We aimed to assess whether surfactant use in infants 30 to 34 weeks' gestation with RDS is a valid measure of neonatal intensive care unit quality of care. Face validity was established by identifying support for this process in the medical literature and recommendations from professional organizations [911]. The objective of this study was to determine whether significant variation exists in the use of surfactant among infants infants 30 to 34 weeks' gestation across hospitals and to test the construct validity of surfactant use as a quality measure by identifying characteristics associated with higher rates of use and comparing ratings with two measures of quality--volume of admissions [1618] and in-hospital mortality [16, 17, 19].


The protocol was reviewed by The Children's Hospital of Philadelphia Institutional Review Board (IRB) and was determined to be IRB exempt.

Data source

Data were obtained from the Pediatric Health Information Systems (PHIS) database developed by the Child Health Corporation of America, a business alliance of freestanding, children's hospitals. PHIS contains data from 40 not-for-profit, tertiary care United States children's hospitals. This database contains demographic information, diagnosis and procedure codes (recorded using the International Classification of Diseases, 9th Revision, Clinical Modification (ICD-9-CM) format) and billed transaction and utilization data which are mapped to standardized Clinical Transaction Classification (CTC) codes. The database also contains all-patient refined diagnosis-related groups (APR-DRGs, version 15) and their associated birth weight groupings, as determined from patients' diagnosis and procedure codes and submitted birth weight (if available) using 3M proprietary software.

Study population

The study cohort consisted of infants born at 30 to 34 weeks gestation with RDS, admitted between January 1, 2001 and March 31, 2006 to a hospital participating in the PHIS database. We defined RDS as requiring respiratory support with nasal continuous positive airway pressure (NCPAP) or mechanical ventilation (MV) in the first 48 hours of life, as determined from billing CTC codes and ICD-9-CM procedure codes. We chose to use a clinical definition of RDS instead of the ICD-9-CM diagnosis code (ICD-9-CM 769) in our primary analysis because assignment of the ICD-9-CM code is done retrospectively and may be biased by whether an infant received surfactant. Additionally, the ICD-9-CM code for RDS has never been specifically validated and it is likely susceptible to coding errors because it requires significant judgment by data abstractors. We excluded infants admitted at >48 hours of life, who would be outside the treatment window for surfactant, and infants with congenital anomalies. We included data only from hospitals that submitted gestational age information. Hospitals that did not submit gestational age were similar to hospitals that did with regard to number of staffed beds, average daily census, and population of the surrounding city. We also included only those hospitals that submitted both billing and clinical data to PHIS. Hospitals with <40 eligible infants in the study period were excluded to minimize unstable estimates of the outcome in small centers. Figure 1 describes how the exclusion and inclusion criteria were applied to obtain the final study population.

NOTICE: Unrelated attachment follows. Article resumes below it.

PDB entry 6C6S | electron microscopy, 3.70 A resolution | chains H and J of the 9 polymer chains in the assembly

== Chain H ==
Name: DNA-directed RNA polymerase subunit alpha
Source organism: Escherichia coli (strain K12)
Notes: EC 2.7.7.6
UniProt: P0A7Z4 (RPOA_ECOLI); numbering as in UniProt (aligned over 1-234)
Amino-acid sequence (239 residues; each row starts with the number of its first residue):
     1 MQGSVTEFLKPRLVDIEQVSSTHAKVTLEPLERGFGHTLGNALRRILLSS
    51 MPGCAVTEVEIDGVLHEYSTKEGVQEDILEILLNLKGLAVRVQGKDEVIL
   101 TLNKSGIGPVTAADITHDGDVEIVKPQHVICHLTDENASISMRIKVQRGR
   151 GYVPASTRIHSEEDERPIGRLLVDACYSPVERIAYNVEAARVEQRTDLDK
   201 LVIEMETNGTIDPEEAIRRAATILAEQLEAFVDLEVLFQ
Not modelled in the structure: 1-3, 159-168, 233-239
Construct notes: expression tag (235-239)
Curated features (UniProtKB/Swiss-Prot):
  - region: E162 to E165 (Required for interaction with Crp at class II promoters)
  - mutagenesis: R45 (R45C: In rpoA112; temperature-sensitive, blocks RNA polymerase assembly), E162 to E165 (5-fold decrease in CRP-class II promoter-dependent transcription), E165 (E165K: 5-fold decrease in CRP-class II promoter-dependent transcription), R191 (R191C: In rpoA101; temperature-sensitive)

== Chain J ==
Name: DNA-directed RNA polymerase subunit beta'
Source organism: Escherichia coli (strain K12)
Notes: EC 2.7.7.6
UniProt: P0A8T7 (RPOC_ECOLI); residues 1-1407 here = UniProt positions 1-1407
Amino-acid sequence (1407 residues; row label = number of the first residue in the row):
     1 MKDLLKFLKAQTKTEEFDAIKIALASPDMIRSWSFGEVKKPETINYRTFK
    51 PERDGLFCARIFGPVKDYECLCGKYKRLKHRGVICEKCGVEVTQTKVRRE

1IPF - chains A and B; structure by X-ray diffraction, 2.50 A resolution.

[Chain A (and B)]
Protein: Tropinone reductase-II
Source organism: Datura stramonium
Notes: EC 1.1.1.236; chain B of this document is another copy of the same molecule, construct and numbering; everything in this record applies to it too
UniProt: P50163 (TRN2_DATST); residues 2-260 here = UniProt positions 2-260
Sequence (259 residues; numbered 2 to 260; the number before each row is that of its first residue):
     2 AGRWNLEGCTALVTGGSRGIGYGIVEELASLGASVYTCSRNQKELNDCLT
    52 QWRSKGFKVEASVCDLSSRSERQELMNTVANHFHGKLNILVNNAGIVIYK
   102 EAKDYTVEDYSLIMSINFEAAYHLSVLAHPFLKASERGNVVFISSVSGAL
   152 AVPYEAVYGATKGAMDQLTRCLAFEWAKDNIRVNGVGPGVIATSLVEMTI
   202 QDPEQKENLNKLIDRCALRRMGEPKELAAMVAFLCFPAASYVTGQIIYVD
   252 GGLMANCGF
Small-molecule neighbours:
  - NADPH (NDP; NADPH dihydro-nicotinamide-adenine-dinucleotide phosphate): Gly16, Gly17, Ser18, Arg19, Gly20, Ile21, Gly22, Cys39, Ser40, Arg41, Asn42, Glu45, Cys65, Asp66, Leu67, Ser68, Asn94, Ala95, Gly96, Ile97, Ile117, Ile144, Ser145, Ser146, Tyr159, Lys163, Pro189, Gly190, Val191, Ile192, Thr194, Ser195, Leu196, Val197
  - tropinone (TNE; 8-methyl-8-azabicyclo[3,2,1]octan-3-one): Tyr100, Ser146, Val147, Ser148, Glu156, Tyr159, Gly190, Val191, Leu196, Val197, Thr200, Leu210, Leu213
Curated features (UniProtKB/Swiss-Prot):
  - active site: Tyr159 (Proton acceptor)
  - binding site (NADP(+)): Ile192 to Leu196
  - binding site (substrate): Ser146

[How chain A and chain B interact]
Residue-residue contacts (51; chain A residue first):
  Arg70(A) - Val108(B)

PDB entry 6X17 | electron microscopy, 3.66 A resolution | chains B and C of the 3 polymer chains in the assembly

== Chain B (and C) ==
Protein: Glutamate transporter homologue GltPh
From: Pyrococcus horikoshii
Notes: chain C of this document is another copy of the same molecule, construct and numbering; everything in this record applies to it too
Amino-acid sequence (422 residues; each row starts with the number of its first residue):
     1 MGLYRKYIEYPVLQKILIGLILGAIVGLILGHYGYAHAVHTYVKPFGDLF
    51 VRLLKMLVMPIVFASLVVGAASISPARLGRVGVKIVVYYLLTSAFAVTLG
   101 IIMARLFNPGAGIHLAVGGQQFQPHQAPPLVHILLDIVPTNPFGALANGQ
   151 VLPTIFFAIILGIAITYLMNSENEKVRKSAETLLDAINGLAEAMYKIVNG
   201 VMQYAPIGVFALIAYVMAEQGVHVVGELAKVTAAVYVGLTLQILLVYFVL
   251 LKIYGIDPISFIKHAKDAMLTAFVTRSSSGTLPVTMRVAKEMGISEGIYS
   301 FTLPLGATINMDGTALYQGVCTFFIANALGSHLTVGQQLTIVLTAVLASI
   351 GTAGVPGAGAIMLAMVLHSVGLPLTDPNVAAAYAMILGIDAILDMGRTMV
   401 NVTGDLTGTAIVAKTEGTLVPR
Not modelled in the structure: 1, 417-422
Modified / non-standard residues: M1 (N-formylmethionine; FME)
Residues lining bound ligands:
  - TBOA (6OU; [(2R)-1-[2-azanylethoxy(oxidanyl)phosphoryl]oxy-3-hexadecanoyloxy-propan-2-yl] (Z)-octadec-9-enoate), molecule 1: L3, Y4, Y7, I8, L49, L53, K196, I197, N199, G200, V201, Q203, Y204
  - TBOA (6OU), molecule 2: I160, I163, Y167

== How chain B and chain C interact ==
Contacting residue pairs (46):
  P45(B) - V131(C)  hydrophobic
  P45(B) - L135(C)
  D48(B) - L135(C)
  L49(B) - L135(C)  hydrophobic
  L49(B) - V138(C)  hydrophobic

Figure 1
Figure 1

Inclusion and exclusion criteria applied to identify the study population. This figure displays how inclusion and exclusion criteria were applied to identify the study population. Prior to obtaining data from PHIS, 11 hospitals that do not submit gestational age information were excluded. From the initial study population of infants 30 to 34 weeks gestation admitted in the first 48 hours of life, exclusion criteria were applied sequentially.

Data quality and missing data

PHIS data are warehoused by a third-party vendor (previously Solucient, Ann Arbor, MI) which loads and processes data submitted by the hospitals. The warehouse partner applies 175 audits to each patient record. Submissions that do not meet the error thresholds are rejected. For example, neonate specific audits include identifying inconsistencies in typical length of stay (LOS) for a given birth weight group (i.e. LOS < 45 days for infant 600-749 grams) and identifying potential misclassifications of preterm and full term infants (i.e. BW < 2500 grams for a full term infant and BW > 2500 grams for a preterm infant). The hospital must correct the errors, resubmit the data, and meet the threshold before the data is included in PHIS.

A majority of the variables had missing data in <5% of observations. Race information was missing for 6% of patients. Among the population used to measure in-hospital mortality rates, 7.5% of patients had a gestational age that was determined to be inaccurate (<22 weeks or >43 weeks) or was missing. Patients with missing data were included in all analyses with variables coded in the regression models as absent (reference), present, and missing. Sensitivity analyses to the missing data were carried out for several aspects of the data analysis using imputed data and the results did not vary substantively from those presented here.